Science is all about asking questions, and then using experiments or observations to find answers. There needs to be a presumption of outcome- this forms the basis of a hypothesis, which is then tested. You seem to be suggesting that a scientist should never ask questions, make predictions, and test his or her predictions... which is the very basis of the scientific method. 

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Hi Isabella,
Haven't heard from you for a while. I don't have a problem with what you are saying--it is what you are not saying. First, it is not so much that there are evolutionary models in science--it is the absolute dominant emphasis of it in all of science. As I have said before, when I took biology in HS in 1977, we studied little on evolution or the relation of species. It was the lymphatic system, the cell, plants, osmosis, photosythesis, the circulatory system, and how they worked. There is a potential lifetime of study in the subjects of biology and how they work.

Moreover these are empirical studies, because they are before your eyes. But the origin of these things is not empirical. Yes, we can make inferences from our experiments (that goes for creationists also), but we can never observe it. So there is no scientific guarantee that our inferences prove anything.

If you walk into Barnes and Noble and go to the science section your going to find Darwin and the latest books on evolutionary thinking. Meanwhile you will be lucky to find molecular biology, or geology 101. That's because evolution sells and people are concerned about their origin. But most most people are not willing to dig for truth--their desire and trust is in a PhD spoon feeding them.

#26 bobabelever

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Posted 19 December 2009 - 06:40 PM

... when I took biology in HS in 1977, we studied little on evolution or the relation of species.  It was the lymphatic system, the cell, plants, osmosis, photosythesis, the circulatory system, and how they worked.  There is a potential lifetime of study in the subjects of biology and how they work.

Moreover these are empirical studies, because they are before your eyes.  But the origin of these things is not empirical.  Yes, we can make inferences from our experiments (that goes for creationists also), but we can never observe it.  So there is no scientific guarantee that our inferences prove anything.

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I really like this post, thanks AFJ. It goes right to the point of this topic and answers the posts in opposition.

********************************************************

I pose this question, specifically to Isabella, martemius and b00tleg:
Why is discovering the origin of life, the world, the universe so important?

Allow me to qualify my question - discovering the origin of a disease is of utmost importance, by discovering its origin we could hopefully eradicate the disease - this is good science.

OK, so, why? And please do not answer with "because", think about your answer and be brutally honest, why?

#27 Isabella

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Posted 20 December 2009 - 08:16 PM

You started with evolution, that is bias.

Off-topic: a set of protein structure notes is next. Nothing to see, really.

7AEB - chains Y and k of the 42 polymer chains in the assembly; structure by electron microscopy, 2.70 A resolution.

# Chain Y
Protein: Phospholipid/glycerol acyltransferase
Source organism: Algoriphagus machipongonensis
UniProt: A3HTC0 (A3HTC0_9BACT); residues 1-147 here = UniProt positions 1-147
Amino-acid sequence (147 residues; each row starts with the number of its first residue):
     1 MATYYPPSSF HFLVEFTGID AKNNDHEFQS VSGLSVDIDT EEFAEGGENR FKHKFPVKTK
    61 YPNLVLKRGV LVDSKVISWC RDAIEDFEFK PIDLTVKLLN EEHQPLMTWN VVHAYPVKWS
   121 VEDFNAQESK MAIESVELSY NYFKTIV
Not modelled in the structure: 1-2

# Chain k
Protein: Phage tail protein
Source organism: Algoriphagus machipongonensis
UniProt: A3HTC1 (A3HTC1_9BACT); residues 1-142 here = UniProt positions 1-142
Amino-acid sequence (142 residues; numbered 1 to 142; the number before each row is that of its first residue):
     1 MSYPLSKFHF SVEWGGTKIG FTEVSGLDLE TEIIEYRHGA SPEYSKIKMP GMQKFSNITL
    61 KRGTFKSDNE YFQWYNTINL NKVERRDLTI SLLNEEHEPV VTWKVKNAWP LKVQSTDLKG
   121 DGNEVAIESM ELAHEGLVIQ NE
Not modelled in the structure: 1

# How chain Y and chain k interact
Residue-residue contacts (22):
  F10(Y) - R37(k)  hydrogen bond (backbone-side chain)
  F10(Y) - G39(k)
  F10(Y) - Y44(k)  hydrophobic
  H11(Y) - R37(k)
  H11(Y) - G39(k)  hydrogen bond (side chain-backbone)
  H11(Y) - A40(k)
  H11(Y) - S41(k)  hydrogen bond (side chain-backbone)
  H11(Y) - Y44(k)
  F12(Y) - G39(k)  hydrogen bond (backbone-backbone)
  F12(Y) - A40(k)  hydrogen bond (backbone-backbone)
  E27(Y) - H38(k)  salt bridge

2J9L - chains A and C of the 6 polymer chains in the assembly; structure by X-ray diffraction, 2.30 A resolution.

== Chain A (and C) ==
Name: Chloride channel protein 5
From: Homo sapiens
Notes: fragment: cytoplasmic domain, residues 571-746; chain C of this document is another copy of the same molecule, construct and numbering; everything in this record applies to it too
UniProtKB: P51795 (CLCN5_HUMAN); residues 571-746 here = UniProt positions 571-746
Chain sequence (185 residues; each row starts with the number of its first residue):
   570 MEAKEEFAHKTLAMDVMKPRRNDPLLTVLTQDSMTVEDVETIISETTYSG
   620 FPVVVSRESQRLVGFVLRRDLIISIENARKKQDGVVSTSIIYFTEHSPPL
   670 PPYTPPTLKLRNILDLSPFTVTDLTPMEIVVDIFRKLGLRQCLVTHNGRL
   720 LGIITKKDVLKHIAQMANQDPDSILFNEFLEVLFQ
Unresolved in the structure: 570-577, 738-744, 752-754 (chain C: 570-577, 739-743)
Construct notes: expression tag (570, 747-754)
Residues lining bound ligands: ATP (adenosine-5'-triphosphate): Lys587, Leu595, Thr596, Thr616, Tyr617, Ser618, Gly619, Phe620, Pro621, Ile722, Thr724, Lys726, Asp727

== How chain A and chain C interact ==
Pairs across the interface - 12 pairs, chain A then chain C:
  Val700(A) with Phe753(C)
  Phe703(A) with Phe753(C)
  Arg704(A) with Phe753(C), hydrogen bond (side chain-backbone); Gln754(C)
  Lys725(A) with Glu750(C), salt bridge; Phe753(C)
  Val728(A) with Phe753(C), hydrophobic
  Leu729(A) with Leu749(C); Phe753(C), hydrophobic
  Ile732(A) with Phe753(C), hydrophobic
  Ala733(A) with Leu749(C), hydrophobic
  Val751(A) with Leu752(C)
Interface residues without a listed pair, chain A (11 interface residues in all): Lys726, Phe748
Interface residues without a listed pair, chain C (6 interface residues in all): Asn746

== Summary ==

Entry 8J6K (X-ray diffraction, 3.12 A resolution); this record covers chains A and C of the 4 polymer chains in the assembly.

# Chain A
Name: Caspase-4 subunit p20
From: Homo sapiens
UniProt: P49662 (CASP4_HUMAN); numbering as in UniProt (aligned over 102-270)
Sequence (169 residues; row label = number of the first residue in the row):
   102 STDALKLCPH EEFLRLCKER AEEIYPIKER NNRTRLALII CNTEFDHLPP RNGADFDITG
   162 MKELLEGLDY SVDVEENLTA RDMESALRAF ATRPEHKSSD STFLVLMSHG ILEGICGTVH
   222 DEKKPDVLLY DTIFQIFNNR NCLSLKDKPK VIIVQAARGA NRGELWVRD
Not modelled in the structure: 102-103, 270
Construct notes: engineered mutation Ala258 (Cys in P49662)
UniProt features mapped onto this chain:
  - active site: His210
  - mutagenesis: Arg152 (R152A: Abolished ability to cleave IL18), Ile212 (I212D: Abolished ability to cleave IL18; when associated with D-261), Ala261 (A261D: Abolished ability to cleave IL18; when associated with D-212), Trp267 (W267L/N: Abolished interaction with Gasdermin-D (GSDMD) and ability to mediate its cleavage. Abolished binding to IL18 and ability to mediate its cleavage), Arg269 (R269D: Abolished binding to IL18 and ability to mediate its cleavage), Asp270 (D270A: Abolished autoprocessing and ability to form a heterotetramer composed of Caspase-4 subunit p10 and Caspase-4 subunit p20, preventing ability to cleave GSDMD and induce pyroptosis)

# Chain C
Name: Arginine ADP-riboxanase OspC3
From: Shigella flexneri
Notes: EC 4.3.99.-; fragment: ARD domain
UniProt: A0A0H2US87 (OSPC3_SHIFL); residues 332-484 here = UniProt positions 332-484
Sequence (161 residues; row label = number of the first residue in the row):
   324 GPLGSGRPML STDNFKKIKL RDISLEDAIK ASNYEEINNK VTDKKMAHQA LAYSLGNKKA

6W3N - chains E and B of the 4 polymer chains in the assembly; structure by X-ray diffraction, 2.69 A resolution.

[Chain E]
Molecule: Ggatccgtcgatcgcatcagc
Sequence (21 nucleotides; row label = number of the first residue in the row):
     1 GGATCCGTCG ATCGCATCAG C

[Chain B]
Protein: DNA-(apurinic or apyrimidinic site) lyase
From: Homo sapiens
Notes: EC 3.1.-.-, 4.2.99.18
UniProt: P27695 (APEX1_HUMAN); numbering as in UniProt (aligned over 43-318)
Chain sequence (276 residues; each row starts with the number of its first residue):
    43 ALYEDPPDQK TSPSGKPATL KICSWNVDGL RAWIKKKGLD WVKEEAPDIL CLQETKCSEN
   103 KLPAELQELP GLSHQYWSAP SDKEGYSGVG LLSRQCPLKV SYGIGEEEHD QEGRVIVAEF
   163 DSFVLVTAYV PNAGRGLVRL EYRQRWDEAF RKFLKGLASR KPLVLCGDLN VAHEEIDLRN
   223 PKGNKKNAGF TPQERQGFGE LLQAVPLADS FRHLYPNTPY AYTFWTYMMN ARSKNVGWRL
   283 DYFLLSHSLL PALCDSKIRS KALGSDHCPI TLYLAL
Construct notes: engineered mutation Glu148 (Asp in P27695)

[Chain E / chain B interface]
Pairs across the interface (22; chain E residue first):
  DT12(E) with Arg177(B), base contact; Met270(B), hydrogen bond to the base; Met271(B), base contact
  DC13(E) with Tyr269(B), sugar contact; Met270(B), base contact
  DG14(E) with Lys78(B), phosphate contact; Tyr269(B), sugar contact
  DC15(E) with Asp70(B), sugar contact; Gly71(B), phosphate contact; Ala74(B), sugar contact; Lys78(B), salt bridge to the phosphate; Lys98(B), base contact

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That would not be considered an experimental bias unless I left no room in my experiment for evolution to be proven wrong... but I clearly did, through the inclusion of a null hypothesis.
You would have a difficult time finding a scientific paper that was biased to support the desired conclusion, regardless of the results. Such a paper would not pass reviews in the scientific community.

This is the point at which reasonable thinking persons might wonder where all that programmed information came from. To then hypothesize (and CONCLUDE) anything other than intelligence is, in my opinion, ludicrous.

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A reasonable person would never draw a conclusion based on an observation alone, unless the observed event can be attributed to a well-established fact. If you saw an object fall off a table, you would be safe to conclude gravity was the cause. But there is no law saying that complexity requires intelligence.

But the origin of these things is not empirical. Yes, we can make inferences from our experiments (that goes for creationists also), but we can never observe it. So there is no scientific guarantee that our inferences prove anything.

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I agree with you that we cannot conclusively find an origin that we have no way of testing or observing. Yet while we cannot guarantee that our inference is correct, we can find evidence that either supports or contradicts it. For example, through the study of evolution we have found strong evidence that birds originated from reptiles.

If you walk into Barnes and Noble and go to the science section your going to find Darwin and the latest books on evolutionary thinking. Meanwhile you will be lucky to find molecular biology, or geology 101. That's because evolution sells and people are concerned about their origin.

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Very true, and a lot of these books contain the bias that I just said is avoided in scientific papers. Books and the media are designed to grab people’s attention and shape their opinions. People don’t want to read books about how we may have evolved from fish, or how there might be a God... they want to hear that we did evolve from fish, or there absolutely is a God. But books aren’t really representative of empirical science, at least not the books you’ll find at Barnes & Noble.

Why is discovering the origin of life, the world, the universe so important?

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I think the reason goes beyond scientific importance. People are curious, and we can’t help but wonder how all this got here. It’s kind of ironic that you don’t see the importance in studying origins, because religion is not only about knowing where we came from, but devoting a big part of your life to that origin: God.